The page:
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Mol Carcinog. 1997 Jan;18(1):44-53.

Definition by specific antisense oligonucleotides of a role for protein kinase C alpha in expression of differentiation markers in normal and neoplastic mouse epidermal keratinocytes.

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Laboratory of Cellular Carcinogenesis and Tumor Promotion, National Cancer Institute, National Institutes of Health, Bethesda, Maryland 20892-4255, USA.


Epidermal keratinocyte differentiation is a tightly regulated, stepwise process that requires protein kinase C (PKC) activation. Studies using cultured mouse keratinocytes induced to differentiate with Ca2+ have indirectly implicated the alpha isoform of PKC in upregulation of "late" (granular cell) epidermal differentiation markers. Activation of this isoform is also implicated in the suppression of "early" differentiation markers keratin (K) 1 and 10 that characterizes the neoplastic phenotype produced by the v-Ha-ras oncogene. We used antisense oligonucleotides (AS) to directly address the role of PKC alpha in regulating expression of these markers in normal and v-Ha-ras-transduced primary keratinocytes and a keratinocyte cell line (SP-1) containing an activating mutation of the c-Ha-ras gene. Transfection of PKC alpha AS reduced the PKC alpha protein level in a dose-dependent manner, with a maximum effect at doses of 100 nM or higher. Immunoblot analysis with antibodies against PKC alpha, PKC delta, PKC epsilon, and PKC eta confirmed that PKC alpha AS selectively reduced the level of PKC alpha but not the other isoforms. In vitro kinase assays also revealed suppression of Ca(2+)-dependent PKC activity, which is the PKC alpha activity in this cell type, after transfection of PKC alpha AS. When PKC alpha AS-treated normal keratinocytes were stimulated to terminally differentiate with Ca2+, induction of the late differentiation markers loricrin, filaggrin, and SPR-1, as well as transglutaminase K mRNA, was suppressed when compared with their induction in scrambled AS-treated controls. In neoplastic v-Ha-ras-transduced keratinocytes and SP-1 cells, transfection of PKC alpha AS, but not the scrambled AS control, selectively downregulated PKC alpha and restored differentiation-specific expression of K1. These findings directly confirm that PKC alpha is an important component of the signaling pathway regulating terminal differentiation of normal keratinocytes and that activation of PKC alpha contributes to the altered differentiation program of neoplastic murine keratinocytes.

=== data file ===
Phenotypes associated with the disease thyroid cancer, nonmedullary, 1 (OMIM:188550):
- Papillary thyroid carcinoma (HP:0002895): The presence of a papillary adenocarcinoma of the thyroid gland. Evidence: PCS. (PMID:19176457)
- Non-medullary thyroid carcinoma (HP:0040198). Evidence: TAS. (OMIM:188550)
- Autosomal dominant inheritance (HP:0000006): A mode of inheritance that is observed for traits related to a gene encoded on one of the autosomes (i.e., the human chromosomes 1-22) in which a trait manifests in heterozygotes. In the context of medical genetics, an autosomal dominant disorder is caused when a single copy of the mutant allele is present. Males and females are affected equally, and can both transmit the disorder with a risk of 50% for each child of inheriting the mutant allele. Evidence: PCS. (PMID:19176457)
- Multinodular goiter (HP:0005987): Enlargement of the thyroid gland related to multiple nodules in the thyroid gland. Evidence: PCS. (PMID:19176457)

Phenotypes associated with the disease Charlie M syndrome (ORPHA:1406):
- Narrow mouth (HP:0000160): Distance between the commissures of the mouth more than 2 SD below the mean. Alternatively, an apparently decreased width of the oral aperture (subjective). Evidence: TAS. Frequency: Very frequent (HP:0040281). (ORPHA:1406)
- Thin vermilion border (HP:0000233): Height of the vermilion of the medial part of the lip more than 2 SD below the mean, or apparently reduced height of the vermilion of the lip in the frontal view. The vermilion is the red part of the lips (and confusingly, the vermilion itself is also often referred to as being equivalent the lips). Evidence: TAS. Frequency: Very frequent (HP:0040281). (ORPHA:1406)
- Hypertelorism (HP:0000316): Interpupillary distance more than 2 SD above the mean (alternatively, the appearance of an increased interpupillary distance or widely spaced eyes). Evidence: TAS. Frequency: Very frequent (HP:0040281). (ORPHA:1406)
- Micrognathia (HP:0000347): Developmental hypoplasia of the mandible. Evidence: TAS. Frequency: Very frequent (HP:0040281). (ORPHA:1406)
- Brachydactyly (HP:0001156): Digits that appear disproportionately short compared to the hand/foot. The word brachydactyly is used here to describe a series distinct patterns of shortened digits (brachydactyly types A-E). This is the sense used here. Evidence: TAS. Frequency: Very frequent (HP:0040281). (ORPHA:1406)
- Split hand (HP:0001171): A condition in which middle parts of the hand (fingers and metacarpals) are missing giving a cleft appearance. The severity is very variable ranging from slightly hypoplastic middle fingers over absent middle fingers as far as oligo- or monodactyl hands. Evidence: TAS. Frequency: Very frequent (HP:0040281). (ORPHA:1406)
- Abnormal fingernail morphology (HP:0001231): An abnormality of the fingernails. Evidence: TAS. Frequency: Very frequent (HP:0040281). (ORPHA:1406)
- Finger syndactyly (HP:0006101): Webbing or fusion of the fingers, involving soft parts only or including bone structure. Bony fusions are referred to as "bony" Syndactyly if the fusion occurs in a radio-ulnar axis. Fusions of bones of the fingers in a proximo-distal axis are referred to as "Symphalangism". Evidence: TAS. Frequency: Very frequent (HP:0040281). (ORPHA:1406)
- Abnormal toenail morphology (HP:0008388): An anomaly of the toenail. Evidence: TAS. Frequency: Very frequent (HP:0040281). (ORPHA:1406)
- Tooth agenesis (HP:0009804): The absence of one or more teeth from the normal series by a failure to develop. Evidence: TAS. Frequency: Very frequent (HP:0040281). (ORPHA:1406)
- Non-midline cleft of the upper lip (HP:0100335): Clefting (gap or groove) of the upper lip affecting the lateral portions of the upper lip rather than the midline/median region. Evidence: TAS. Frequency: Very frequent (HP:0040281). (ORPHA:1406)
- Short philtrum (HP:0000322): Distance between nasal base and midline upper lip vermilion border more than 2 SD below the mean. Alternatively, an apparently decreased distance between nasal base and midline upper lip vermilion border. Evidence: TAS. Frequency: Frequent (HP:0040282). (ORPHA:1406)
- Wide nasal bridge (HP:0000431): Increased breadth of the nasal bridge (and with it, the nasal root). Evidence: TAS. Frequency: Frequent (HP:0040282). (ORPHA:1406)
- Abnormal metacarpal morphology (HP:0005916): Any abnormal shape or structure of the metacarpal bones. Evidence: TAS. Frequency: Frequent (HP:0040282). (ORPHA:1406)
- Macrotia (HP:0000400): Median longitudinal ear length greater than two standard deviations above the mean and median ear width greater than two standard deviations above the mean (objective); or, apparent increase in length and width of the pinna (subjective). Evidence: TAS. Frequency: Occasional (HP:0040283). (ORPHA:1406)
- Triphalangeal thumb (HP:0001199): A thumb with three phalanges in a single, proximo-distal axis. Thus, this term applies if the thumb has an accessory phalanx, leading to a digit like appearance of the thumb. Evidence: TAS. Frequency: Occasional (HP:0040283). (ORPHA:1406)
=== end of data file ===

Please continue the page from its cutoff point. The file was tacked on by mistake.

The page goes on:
[Indexed for MEDLINE]

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